Clancy Tenley, Superfund assistant director for EPA’s Region 9 based in San Francisco, said the EPA and other federal agencies have embarked on a coordinated effort over the past five years costing $50 million. They’ve torn down 34 homes that were ruined by radiation, and they’ve rebuilt 17 of them. They’ve sampled 240 unregulated water supplies, like springs, that get ignored in conventional well testing – and they’ve built $29 million worth of new water pipes so people don’t have to rely on the contaminated ones for their water. They’ve tackled 9 of the 520 open pit mines, “starting with the worst ones first,” he said.

This coming year, more mine cleanups are planned both by the EPA and by companies that have been hit with federal enforcement actions – including General Electric, United Nuclear Corporation, Chevron Mining and Rio Algom. And more home replacements are planned, in line with a $3 million federal-tribal partnership that aims to keep the jobs local.

“That work will go on for a long time,” Tenley told the graduates and their supporters. “Navajo uranium workers made a great contribution to the safety of the nation. It’s only fair that we work together and make this contribution to the safety and security of the miners’ families that still live near the mines.”

Darrell Jimson, Navajo, a planner with the Navajo Community Housing & Infrastructure Department, told the graduates that they’re now prepared to work with his organization, tasked with rebuilding many of the condemned homes.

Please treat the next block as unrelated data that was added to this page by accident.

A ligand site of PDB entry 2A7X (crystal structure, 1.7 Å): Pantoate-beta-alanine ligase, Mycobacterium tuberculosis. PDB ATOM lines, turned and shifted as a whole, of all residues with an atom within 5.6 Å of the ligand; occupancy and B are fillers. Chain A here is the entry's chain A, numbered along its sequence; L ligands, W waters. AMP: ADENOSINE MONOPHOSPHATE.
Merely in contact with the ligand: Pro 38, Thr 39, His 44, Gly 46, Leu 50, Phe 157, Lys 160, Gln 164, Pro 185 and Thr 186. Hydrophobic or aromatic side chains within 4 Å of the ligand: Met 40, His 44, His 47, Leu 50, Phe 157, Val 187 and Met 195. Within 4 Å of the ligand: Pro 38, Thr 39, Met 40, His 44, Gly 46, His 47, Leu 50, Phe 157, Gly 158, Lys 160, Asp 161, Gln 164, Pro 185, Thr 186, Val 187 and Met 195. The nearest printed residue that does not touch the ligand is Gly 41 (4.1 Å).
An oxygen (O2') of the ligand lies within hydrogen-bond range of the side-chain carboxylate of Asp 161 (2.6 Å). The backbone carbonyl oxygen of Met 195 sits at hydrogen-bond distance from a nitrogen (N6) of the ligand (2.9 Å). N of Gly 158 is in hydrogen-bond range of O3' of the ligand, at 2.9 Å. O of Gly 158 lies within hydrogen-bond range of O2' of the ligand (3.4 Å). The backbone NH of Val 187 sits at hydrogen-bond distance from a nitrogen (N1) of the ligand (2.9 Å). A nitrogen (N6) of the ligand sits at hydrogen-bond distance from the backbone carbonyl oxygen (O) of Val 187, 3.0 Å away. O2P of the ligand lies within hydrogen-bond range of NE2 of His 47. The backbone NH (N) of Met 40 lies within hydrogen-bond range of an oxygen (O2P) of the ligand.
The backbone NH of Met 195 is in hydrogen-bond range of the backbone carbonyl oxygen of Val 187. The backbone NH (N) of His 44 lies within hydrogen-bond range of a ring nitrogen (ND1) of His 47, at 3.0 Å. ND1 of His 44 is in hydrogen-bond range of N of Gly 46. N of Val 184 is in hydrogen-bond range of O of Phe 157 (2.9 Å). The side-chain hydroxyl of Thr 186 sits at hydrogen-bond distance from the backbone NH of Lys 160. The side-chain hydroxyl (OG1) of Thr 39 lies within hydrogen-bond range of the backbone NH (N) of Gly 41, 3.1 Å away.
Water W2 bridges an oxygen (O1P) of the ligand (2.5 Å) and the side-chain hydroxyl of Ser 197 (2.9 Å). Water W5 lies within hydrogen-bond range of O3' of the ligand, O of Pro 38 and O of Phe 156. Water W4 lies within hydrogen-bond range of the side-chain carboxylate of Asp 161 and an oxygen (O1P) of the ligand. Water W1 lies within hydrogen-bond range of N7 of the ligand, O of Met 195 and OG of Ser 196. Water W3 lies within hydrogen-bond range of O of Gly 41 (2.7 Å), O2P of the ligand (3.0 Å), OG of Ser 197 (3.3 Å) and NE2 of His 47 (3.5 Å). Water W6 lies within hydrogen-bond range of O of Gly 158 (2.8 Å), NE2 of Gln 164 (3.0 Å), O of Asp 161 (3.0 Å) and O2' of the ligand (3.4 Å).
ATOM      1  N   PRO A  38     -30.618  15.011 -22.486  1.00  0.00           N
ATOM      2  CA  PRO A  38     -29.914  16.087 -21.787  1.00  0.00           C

“I look forward to seeing your applications on my desk,” he told them. “You have my business cards. You know where I’m at.”

Shelly said the next major mine cleanup will be at the Northeast Church Rock site, 14 miles east of Gallup, where an open pit and mine tailings – and remnants of a little-known but enormous spill during the Three Mile Island era – await cleanup pending an EPA permit.

“Once the permit comes out, it’s a go,” Shelly said. “I’m hoping to see that we do a groundbreaking next year to get Church Rock going. Meaning, there are a lot of jobs over there.”

The graduates, including 6 women and 13 men, received the talk of jobs with obvious enthusiasm. But for graduate Sara Yellowhair Gilbert, who also addressed Tuesday night’s crowd, the opportunity goes deeper than that.

“This training was very intense,” she said, noting the classes covered CPR, environmental remediation, environmental justice, radon communications, hazardous operations and emergency responder skills. “I especially would like to expound on the environmental justice. This portion of the training, especially as a First Nation Diné person, reaffirmed the spiritual interdependence with creation, our Mother Earth. Most American Indians believe that all creation has a spiritual component, because all things were made by the Supreme Creator. … This concept helped me to better understand the principles of environmental justice, that we should respect our cultures, languages and beliefs about the natural world and our roles in healing ourselves and the world.”